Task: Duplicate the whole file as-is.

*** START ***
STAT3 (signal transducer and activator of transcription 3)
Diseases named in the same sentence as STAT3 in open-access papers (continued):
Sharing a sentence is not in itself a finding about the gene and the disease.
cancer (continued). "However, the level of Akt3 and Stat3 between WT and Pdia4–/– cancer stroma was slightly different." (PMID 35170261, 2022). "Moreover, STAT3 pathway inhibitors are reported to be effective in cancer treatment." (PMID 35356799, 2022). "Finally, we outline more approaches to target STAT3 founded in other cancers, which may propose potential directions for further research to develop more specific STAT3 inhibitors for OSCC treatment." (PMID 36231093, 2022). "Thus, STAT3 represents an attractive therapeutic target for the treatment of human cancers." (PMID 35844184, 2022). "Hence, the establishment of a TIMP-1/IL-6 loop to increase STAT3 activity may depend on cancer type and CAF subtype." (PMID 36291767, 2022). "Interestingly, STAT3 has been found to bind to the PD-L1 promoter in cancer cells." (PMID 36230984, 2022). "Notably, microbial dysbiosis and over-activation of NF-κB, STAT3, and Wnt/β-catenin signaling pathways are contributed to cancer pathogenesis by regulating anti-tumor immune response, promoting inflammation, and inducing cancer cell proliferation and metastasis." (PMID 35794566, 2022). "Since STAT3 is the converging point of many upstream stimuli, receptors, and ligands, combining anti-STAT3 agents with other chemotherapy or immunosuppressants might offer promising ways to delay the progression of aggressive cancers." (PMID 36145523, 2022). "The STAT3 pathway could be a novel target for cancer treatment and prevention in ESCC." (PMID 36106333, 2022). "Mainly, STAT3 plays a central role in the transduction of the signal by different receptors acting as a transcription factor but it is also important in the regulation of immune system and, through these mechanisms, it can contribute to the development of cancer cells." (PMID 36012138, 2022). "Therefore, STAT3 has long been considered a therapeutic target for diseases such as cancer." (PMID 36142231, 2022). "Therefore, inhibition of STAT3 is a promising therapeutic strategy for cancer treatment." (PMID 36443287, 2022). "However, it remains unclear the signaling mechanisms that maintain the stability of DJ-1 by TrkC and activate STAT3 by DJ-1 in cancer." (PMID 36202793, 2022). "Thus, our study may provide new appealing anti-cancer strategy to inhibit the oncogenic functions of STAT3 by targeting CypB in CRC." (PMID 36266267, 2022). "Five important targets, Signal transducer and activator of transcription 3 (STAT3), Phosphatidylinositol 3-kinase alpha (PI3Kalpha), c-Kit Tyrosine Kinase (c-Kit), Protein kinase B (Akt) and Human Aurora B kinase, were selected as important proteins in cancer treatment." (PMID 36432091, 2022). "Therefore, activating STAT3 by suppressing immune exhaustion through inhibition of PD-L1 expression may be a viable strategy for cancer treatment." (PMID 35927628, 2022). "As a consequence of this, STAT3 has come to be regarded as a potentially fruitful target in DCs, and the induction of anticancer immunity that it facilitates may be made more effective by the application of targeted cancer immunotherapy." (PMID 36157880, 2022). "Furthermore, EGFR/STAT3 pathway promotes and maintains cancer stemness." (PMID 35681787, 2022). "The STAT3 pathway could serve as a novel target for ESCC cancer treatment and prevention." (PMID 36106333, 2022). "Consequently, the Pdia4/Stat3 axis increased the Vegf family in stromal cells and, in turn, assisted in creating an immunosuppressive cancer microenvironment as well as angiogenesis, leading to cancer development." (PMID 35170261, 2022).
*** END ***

STAT3 (signal transducer and activator of transcription 3)
Diseases named in the same sentence as STAT3 in open-access papers (continued):
Sharing a sentence is not in itself a finding about the gene and the disease.
cancer (continued). "However, the level of Akt3 and Stat3 between WT and Pdia4–/– cancer stroma was slightly different." (PMID 35170261, 2022). "Moreover, STAT3 pathway inhibitors are reported to be effective in cancer treatment." (PMID 35356799, 2022). "Finally, we outline more approaches to target STAT3 founded in other cancers, which may propose potential directions for further research to develop more specific STAT3 inhibitors for OSCC treatment." (PMID 36231093, 2022). "Thus, STAT3 represents an attractive therapeutic target for the treatment of human cancers." (PMID 35844184, 2022). "Hence, the establishment of a TIMP-1/IL-6 loop to increase STAT3 activity may depend on cancer type and CAF subtype." (PMID 36291767, 2022). "Interestingly, STAT3 has been found to bind to the PD-L1 promoter in cancer cells." (PMID 36230984, 2022). "Notably, microbial dysbiosis and over-activation of NF-κB, STAT3, and Wnt/β-catenin signaling pathways are contributed to cancer pathogenesis by regulating anti-tumor immune response, promoting inflammation, and inducing cancer cell proliferation and metastasis." (PMID 35794566, 2022). "Since STAT3 is the converging point of many upstream stimuli, receptors, and ligands, combining anti-STAT3 agents with other chemotherapy or immunosuppressants might offer promising ways to delay the progression of aggressive cancers." (PMID 36145523, 2022). "The STAT3 pathway could be a novel target for cancer treatment and prevention in ESCC." (PMID 36106333, 2022). "Mainly, STAT3 plays a central role in the transduction of the signal by different receptors acting as a transcription factor but it is also important in the regulation of immune system and, through these mechanisms, it can contribute to the development of cancer cells." (PMID 36012138, 2022). "Therefore, STAT3 has long been considered a therapeutic target for diseases such as cancer." (PMID 36142231, 2022). "Therefore, inhibition of STAT3 is a promising therapeutic strategy for cancer treatment." (PMID 36443287, 2022). "However, it remains unclear the signaling mechanisms that maintain the stability of DJ-1 by TrkC and activate STAT3 by DJ-1 in cancer." (PMID 36202793, 2022). "Thus, our study may provide new appealing anti-cancer strategy to inhibit the oncogenic functions of STAT3 by targeting CypB in CRC." (PMID 36266267, 2022). "Five important targets, Signal transducer and activator of transcription 3 (STAT3), Phosphatidylinositol 3-kinase alpha (PI3Kalpha), c-Kit Tyrosine Kinase (c-Kit), Protein kinase B (Akt) and Human Aurora B kinase, were selected as important proteins in cancer treatment." (PMID 36432091, 2022). "Therefore, activating STAT3 by suppressing immune exhaustion through inhibition of PD-L1 expression may be a viable strategy for cancer treatment." (PMID 35927628, 2022). "As a consequence of this, STAT3 has come to be regarded as a potentially fruitful target in DCs, and the induction of anticancer immunity that it facilitates may be made more effective by the application of targeted cancer immunotherapy." (PMID 36157880, 2022). "Furthermore, EGFR/STAT3 pathway promotes and maintains cancer stemness." (PMID 35681787, 2022). "The STAT3 pathway could serve as a novel target for ESCC cancer treatment and prevention." (PMID 36106333, 2022). "Consequently, the Pdia4/Stat3 axis increased the Vegf family in stromal cells and, in turn, assisted in creating an immunosuppressive cancer microenvironment as well as angiogenesis, leading to cancer development." (PMID 35170261, 2022).